Who Should Control Society?
A democratic revolution would be good or bad depending on whether ordinary people are fit to rule society. We are told in a million ways that working people are not fit to rule: they are violent, racist, unintelligent, selfish, and we are better off leaving our fate in the hands of the corporate and government elite. We believe, however, that ordinary people would make a far better world than the elite.
For example, most people believe that children should have a special, protected place in society. Organized workers and others fought for many years for child labor laws and universal free education. Ordinary people everywhere make great sacrifices to provide for their children and give them a safe future.
Capitalism, however, attacks this ethic. Capitalists see children not as especially vulnerable human beings but as little producers and consumers. Corporations flood Saturday morning TV with shows designed to get children to pressure their parents to buy toys. They fill afternoon TV with sensational garbage like Ricki Lake designed to appeal to curious teen-agers.
Capitalism also tries to dominate children at school. Schools are under tremendous pressure from corporate America to be training grounds for new workers to "compete in the global economy," rather than to nurture young people and impart our best values to the next generation, as most people want schools to be.
Most people believe that the elderly too should be protected. Respect for older workers is manifest in the principle of seniority on the job. Seniority represents a generational solidarity that is found in every human society. Older, experienced workers show younger workers the ropes, while younger workers acknowledge that older workers should be protected, even as they slow down in their later years.
The capitalist class rejects this ethic. Corporations routinely "downsize" and lay off thousands of people with decades of seniority and discard them like trash. People mean nothing to the capitalists.
Workers Are the Force for Change
At the heart of society there is a conflict between opposing views of human life. On one side is the owning class, who value competition, inequality, and control from above. On the other side are those who do the work of society and value equality, solidarity, and control from below. This is the class war.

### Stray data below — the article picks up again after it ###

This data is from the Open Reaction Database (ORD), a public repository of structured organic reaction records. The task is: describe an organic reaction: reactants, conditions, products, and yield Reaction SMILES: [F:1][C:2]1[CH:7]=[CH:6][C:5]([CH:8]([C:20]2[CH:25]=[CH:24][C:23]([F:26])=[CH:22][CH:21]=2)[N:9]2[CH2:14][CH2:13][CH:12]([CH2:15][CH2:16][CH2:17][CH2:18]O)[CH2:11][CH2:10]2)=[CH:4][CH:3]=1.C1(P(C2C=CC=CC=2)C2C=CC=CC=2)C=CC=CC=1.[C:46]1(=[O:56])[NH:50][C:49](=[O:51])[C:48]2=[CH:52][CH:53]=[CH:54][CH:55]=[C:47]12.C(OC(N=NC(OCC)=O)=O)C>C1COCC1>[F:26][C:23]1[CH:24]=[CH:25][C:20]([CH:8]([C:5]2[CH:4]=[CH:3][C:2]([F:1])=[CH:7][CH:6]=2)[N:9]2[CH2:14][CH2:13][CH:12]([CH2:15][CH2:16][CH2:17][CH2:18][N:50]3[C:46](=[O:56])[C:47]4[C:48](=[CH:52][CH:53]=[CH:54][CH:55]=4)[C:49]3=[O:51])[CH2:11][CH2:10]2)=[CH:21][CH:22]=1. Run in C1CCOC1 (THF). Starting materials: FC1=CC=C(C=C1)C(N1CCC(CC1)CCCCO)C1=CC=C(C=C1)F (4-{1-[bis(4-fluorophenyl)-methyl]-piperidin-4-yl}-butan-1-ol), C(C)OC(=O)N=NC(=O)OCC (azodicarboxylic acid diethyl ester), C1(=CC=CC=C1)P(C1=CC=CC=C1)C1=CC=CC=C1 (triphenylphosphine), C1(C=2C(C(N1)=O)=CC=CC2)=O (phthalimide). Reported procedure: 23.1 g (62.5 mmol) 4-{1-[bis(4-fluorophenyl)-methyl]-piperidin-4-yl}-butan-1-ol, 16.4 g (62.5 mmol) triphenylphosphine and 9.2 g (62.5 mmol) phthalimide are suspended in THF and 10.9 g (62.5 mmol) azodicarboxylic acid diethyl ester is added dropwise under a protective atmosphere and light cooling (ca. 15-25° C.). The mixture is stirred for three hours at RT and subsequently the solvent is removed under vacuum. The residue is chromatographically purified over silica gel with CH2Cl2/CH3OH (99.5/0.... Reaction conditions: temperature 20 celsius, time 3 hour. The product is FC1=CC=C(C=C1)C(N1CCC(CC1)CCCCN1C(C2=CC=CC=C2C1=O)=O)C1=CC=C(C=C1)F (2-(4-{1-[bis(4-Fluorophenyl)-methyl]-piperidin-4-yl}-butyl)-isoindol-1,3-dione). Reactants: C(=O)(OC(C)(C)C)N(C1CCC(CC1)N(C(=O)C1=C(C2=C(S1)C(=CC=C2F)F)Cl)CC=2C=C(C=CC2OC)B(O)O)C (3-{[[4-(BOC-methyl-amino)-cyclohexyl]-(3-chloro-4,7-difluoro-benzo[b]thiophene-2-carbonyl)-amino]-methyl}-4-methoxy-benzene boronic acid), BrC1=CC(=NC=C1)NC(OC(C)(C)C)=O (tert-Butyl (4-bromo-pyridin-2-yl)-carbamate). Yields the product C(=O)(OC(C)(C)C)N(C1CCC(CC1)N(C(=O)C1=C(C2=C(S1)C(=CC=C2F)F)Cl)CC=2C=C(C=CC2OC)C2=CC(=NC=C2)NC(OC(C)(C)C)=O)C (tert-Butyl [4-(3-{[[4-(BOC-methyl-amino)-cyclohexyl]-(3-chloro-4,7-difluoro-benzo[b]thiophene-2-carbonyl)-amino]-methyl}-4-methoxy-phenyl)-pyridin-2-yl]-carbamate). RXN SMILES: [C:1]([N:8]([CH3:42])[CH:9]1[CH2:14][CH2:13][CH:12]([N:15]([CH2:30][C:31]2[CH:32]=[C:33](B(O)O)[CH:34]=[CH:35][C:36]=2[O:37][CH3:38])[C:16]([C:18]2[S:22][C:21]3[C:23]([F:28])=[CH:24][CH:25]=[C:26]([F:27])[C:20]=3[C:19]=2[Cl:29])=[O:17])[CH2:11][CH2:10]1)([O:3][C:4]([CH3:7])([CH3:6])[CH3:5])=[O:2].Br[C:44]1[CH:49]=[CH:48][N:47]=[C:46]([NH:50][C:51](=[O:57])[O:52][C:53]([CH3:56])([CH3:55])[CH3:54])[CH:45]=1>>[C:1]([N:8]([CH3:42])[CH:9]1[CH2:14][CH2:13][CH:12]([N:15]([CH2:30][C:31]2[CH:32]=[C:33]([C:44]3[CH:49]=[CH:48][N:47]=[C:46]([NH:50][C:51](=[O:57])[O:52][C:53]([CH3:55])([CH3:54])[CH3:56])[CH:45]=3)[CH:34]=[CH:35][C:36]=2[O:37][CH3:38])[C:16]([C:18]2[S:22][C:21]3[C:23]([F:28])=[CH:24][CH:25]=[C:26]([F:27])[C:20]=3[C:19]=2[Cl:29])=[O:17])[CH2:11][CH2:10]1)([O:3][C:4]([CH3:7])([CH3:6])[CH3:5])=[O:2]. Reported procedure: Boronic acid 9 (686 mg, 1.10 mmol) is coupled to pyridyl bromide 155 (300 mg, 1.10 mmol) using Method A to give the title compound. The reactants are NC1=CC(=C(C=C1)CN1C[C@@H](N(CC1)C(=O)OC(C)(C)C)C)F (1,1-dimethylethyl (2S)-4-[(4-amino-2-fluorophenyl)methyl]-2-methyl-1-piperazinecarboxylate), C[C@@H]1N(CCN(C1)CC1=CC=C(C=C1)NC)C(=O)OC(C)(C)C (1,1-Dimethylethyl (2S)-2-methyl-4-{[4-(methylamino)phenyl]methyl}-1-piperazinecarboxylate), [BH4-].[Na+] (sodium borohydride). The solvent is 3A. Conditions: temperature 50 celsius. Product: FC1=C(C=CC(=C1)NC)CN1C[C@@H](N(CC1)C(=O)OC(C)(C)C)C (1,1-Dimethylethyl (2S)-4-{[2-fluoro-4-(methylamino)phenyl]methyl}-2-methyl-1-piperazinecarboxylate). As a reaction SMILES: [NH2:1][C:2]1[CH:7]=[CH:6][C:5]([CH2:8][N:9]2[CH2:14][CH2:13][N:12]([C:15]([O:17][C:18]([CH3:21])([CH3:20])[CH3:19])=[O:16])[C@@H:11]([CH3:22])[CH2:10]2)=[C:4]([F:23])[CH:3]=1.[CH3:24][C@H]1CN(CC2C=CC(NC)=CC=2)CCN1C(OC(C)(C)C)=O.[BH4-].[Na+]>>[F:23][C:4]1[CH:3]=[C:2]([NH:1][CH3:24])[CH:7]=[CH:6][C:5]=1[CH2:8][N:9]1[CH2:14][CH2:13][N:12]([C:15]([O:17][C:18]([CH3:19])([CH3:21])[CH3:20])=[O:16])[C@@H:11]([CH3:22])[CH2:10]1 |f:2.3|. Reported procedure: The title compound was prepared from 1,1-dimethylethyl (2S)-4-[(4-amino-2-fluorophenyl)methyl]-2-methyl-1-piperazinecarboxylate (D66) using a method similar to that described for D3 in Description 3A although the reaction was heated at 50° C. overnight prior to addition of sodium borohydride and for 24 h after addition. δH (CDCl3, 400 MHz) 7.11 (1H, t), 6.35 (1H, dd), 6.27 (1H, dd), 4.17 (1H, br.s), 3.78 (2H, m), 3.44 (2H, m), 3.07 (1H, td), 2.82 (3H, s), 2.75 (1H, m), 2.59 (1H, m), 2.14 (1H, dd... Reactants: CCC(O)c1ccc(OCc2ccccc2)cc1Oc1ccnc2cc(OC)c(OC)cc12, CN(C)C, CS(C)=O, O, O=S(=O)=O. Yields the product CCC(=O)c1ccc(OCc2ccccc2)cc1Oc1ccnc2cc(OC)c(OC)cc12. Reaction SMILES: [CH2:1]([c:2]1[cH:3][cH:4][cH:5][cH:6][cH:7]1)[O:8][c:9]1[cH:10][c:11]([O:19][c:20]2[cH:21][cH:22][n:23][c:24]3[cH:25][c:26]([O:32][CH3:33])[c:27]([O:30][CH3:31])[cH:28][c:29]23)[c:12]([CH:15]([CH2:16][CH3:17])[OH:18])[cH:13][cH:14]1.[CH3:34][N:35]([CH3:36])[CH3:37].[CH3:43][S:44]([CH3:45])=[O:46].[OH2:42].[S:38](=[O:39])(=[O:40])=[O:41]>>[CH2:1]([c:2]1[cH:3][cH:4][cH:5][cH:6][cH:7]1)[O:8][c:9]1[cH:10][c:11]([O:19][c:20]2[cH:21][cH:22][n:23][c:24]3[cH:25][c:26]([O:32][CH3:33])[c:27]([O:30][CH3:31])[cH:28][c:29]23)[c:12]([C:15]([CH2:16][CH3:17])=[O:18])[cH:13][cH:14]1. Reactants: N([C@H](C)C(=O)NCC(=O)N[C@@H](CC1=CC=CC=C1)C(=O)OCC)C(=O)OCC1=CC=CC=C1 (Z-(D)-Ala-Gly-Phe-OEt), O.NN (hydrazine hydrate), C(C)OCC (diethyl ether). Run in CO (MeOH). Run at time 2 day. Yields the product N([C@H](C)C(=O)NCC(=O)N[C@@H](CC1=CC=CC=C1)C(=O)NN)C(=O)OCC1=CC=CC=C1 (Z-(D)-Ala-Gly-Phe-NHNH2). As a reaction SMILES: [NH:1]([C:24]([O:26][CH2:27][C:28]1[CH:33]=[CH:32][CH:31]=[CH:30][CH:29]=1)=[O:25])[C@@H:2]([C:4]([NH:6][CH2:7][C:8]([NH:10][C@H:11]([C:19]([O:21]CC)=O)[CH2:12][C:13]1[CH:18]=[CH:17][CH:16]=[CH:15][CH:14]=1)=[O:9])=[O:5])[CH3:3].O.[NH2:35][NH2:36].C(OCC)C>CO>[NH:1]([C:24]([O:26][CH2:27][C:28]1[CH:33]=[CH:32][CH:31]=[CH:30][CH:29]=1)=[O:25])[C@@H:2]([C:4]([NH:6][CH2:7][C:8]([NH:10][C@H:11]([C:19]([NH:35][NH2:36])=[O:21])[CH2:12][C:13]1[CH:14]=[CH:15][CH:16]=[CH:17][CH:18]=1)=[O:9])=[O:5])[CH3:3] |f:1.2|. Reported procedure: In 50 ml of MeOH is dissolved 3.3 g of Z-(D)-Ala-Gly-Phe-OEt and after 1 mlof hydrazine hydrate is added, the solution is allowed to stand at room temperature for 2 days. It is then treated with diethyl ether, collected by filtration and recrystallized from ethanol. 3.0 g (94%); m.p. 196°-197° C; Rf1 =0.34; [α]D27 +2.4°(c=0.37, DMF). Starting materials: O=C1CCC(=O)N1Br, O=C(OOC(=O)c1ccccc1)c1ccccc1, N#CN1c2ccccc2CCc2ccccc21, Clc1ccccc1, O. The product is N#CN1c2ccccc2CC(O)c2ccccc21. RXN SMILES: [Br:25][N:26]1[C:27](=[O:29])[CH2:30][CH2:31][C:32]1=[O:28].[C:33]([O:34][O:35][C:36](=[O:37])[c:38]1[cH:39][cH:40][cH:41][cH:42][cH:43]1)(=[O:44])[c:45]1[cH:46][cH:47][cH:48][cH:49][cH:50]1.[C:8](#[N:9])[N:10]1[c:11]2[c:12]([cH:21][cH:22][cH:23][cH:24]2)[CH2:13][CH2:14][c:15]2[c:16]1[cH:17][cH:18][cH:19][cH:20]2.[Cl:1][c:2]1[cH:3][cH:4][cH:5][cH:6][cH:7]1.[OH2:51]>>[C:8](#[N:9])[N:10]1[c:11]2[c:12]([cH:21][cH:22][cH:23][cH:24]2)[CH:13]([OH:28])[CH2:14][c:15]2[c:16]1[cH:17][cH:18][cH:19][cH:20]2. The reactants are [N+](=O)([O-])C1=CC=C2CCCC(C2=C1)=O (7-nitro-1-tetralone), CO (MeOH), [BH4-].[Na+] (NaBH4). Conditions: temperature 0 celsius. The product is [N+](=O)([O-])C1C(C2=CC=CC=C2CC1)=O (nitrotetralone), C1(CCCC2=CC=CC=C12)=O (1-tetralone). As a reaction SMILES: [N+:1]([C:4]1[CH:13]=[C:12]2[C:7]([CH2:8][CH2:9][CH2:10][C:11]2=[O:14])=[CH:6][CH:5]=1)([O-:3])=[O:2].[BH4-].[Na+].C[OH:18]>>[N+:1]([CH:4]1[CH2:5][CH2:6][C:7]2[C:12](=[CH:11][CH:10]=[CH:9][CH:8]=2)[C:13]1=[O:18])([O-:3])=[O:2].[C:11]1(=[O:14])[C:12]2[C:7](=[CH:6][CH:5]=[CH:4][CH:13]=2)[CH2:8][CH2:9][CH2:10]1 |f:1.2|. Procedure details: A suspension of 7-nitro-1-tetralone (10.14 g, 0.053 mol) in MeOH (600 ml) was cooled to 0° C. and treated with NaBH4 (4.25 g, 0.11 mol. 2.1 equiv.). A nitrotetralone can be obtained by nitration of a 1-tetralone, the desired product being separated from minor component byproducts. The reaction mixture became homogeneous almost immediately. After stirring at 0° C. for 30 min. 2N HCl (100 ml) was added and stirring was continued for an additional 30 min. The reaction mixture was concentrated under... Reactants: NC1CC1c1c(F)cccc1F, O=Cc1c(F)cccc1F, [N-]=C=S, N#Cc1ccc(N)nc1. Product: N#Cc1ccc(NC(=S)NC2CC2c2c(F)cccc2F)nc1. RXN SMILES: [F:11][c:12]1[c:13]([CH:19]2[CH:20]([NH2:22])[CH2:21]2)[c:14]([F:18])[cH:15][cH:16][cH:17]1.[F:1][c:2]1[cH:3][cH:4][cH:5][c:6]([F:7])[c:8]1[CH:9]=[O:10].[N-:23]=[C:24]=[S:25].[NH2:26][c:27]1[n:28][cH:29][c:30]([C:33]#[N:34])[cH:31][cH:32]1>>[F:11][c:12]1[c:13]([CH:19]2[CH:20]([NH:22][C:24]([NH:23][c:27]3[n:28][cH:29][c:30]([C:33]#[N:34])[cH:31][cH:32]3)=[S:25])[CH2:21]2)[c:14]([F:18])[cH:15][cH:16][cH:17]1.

When the battle breaks out into the open, it shakes society to its core. For three weeks in late 1995, two million French public sector workers struck against attacks on retirement and social welfare programs in France. Their strike brought massive outpourings of public support in France and beyond. Belgian railway workers went out on a national sympathy strike with French workers. The world elite feared that the strike might spread throughout Europe.
These strikes in France, like a recent one-day general strike in London, Ontario, and the months-long newspaper strike in Detroit and the three-year struggle of Staley workers in Illinois, did not fall from the sky. They sprang from the everyday values of working people.
Revolution is possible because most people in their everyday lives already struggle to shape the world with values that contradict the dog-eat-dog values of capitalism. Every supportive human relationship, every positive element in society, is a product of ordinary people's struggle against a brutal system to create a more human world. This struggle to humanize the world drives history and social change. Without it the world would be savage and unlivable.
Revolution means the overthrow of elite rule and the success of people's struggle to shape the world with their values. When millions of working people realize that they are fit to rule and that they can make a better world, they will be an unstoppable force.
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New Democracy works for democratic revolution. Contact John Spritzler (617)566-9637. For free literature: New Democracy, P.O. Box 427, Boston, MA 02130. E-mail: firstname.lastname@example.org